Our relationship with the motorway is transient and temporary, and like our experience of it, many examples of identity within this space also appear to be transient.  Examples could be as fleeting as a bag that blows through and away from the trees that stand on the roadside, or the last dregs of a coffee cup emptied out of a car window temporarily staining the asphalt.  No matter how slight, our movement through this space creates events, and these events all contribute to the landscapes complex identity.

 

The next contributing factor is time.  Like all spaces, the motorway is shaped by the time we spend within it, every event that occurs within this landscape originates from an individuals act of journey through it, as this process is repeated, the space becomes shaped by the accumulation of events we advertently, or inadvertently impact upon it.  Whether it be the cracks and marks within the white lines that segregate the flow of traffic, or the exhaust fumes from our cars slowly staining the undersides of the bypasses, we still affect it, and these events all manifest themselves within the space constantly reshaping its identity.

 

Finally, the combination of time plus events allows for a narrative to develop.  Michel de Certeau (whose writings Augé draws upon for the basis of his own argument) highlights the importance of narratives that ceaselessly ‘transforms places into spaces and spaces into places’

 

‘There follows, naturally a distinction between ‘doing’ and ‘seeing’, observable in everyday language which by turn suggests a picture (‘there is…’) and organises movements (‘you go in, you cross, you turn…’)

 

This results in the authorisation of a journey narrative, which is compatible with the double necessity of ‘doing’ and ‘seeing’‘….histories of journeys and actions are punctuated by the mention of the places resulting from them or authorising them’  Through this process spaces become authorised as places, this makes it possible for us to identify with them as we attempt to relate to the narratives that define them historically, or as places of memory

 

Narratives are an important element for the comprehension a space yet I have found that the narratives non-places generate does not conform to this conventional process as defined by Certeau.  The non-place creates a new type of narrative, an almost silent narrative, one that is ephemeral and like our experience of it, is in a sense, a transient one.  The identity of this space can be found within the accumulation of subtle changes resulting from our collective presence within it.  It may be that because of how we conventionally experience the motorway, in continuous transience as we travel at speed in our vehicles, we, as Augé observed, are never truly within it, physically and also mentally.  We fail to relate to the space because it is not on our agenda to do so, we have little intention to recollect our experience of it and therefore fail to see the changes that are the result of our own actions, and because of this the spaces true identity becomes lost, it is not acknowledged by us, therefore not authorised and consequently never exists.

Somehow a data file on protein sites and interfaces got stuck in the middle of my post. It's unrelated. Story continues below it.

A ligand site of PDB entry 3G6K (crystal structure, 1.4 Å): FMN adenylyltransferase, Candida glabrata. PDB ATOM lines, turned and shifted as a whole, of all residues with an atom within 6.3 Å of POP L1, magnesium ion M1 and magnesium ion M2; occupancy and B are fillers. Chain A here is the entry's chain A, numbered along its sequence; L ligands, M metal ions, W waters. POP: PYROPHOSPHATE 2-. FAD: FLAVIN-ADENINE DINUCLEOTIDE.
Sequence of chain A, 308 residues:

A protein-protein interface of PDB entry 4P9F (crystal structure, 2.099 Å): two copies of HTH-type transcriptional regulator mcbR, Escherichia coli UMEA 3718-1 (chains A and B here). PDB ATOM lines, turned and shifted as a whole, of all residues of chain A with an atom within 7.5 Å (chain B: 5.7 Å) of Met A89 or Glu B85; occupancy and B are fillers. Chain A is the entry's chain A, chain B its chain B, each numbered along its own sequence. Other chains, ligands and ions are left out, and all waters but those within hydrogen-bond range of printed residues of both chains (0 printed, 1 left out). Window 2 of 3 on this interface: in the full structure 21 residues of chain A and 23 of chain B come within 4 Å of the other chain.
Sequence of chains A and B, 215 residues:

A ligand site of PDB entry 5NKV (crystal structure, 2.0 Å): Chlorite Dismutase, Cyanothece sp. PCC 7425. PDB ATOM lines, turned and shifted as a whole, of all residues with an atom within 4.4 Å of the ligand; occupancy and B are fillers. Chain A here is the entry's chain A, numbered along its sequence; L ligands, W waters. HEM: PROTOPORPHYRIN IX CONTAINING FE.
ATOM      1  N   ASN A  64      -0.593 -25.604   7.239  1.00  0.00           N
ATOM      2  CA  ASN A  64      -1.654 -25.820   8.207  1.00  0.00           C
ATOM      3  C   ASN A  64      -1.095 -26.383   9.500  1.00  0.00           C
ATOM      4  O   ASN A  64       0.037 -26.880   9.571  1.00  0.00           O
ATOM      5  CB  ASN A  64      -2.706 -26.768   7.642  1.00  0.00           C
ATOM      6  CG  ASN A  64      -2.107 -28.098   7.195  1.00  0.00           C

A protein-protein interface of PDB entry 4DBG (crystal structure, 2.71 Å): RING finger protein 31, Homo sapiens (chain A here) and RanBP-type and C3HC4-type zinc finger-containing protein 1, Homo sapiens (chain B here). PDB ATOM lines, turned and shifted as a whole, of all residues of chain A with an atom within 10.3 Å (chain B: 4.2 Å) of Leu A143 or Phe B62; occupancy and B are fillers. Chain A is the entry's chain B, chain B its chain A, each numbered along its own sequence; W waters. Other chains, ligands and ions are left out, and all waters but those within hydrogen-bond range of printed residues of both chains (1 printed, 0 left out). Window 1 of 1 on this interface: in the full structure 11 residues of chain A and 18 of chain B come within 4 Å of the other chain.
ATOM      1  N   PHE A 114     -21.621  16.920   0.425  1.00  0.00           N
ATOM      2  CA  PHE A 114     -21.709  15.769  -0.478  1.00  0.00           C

Maybe that why I am writing now, as an artist, to bring my observations to the attention of others, for there is an identity within this space that is comprehendible, it’s just that it defies conventional understanding of how we relate to space.  I can see why people chose to visit places that have been shaped by history and are rich in literal narratives, for there is something to relate too, events to comprehend that happened there once in time, but for me there is something more poignant about discovering something within a space that would have otherwise been lost.  It becomes more personal to you, something you can keep just for you, and for that I find these anonymous zones more challenging and compelling than spaces that have been previously defined by guidebooks and journey narratives now ready for our consumption.